Stimulation of AMP-activated protein kinase (AMPK) in skeletal muscle has been correlated with an increase in glucose transport. Here, we demonstrate that adenoviral-mediated expression of a constitutively active mutant of AMPKα leads to activation of glucose transport in a skeletal-muscle cell line, similar to that seen following treatment with 5-amino-imidazolecarboxamide (AICA) riboside, hyperosmotic stress or insulin. In contrast, expression of a dominant-negative form of AMPK blocked the stimulation of glucose transport by both AICA riboside and hyperosmotic stress, but was without effect on either insulin or phorbol-ester-stimulated transport. These results demonstrate that activation of AMPK is sufficient for stimulation of glucose uptake into muscle cells, and is a necessary component of the AICA riboside- and hyperosmotic-stress-induced pathway leading to increased glucose uptake. On the other hand, AMPK is not required in the insulin- or phorbol-ester-mediated pathways. Long-term (5 days) expression of the constitutively active AMPK mutant increased protein expression of GLUT1, GLUT4 and hexokinase II, consistent with previous reports on the chronic treatment of rats with AICA riboside. Expression of constitutively active AMPK had no detectable effect on p38 mitogen-activated protein kinase levels, although interestingly the level of protein kinase B was decreased. These results demonstrate that long-term activation of AMPK is sufficient to cause increased expression of specific proteins in muscle. Our results add further support to the hypothesis that long-term activation of AMPK is involved in the adaptive response of muscle to exercise training.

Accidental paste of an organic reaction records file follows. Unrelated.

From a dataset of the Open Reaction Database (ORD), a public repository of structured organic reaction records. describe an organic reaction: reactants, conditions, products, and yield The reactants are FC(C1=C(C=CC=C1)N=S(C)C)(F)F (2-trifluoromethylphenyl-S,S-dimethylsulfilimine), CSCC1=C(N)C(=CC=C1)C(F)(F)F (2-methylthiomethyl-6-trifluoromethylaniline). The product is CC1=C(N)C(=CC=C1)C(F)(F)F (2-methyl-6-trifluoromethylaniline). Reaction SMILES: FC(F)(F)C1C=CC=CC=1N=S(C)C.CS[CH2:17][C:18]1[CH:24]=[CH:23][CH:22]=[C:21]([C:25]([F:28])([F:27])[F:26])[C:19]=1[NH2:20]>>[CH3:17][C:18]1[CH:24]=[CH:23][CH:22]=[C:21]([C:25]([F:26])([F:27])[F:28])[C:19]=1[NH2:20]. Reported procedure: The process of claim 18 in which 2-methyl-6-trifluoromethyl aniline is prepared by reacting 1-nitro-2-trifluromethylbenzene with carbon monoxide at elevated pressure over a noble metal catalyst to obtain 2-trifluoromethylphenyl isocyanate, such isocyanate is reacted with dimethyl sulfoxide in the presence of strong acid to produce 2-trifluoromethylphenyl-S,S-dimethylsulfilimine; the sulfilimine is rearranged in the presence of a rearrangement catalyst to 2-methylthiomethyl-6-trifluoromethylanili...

Characterization of the role of the AMP-activated protein kinase in the stimulation of glucose transport in skeletal muscle cells
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Lee G.D. FRYER, Fabienne FOUFELLE, Kay BARNES, Stephen A. BALDWIN, Angela WOODS, David CARLING; Characterization of the role of the AMP-activated protein kinase in the stimulation of glucose transport in skeletal muscle cells. Biochem J 1 April 2002; 363 (1): 167–174. doi: https://doi.org/10.1042/bj3630167
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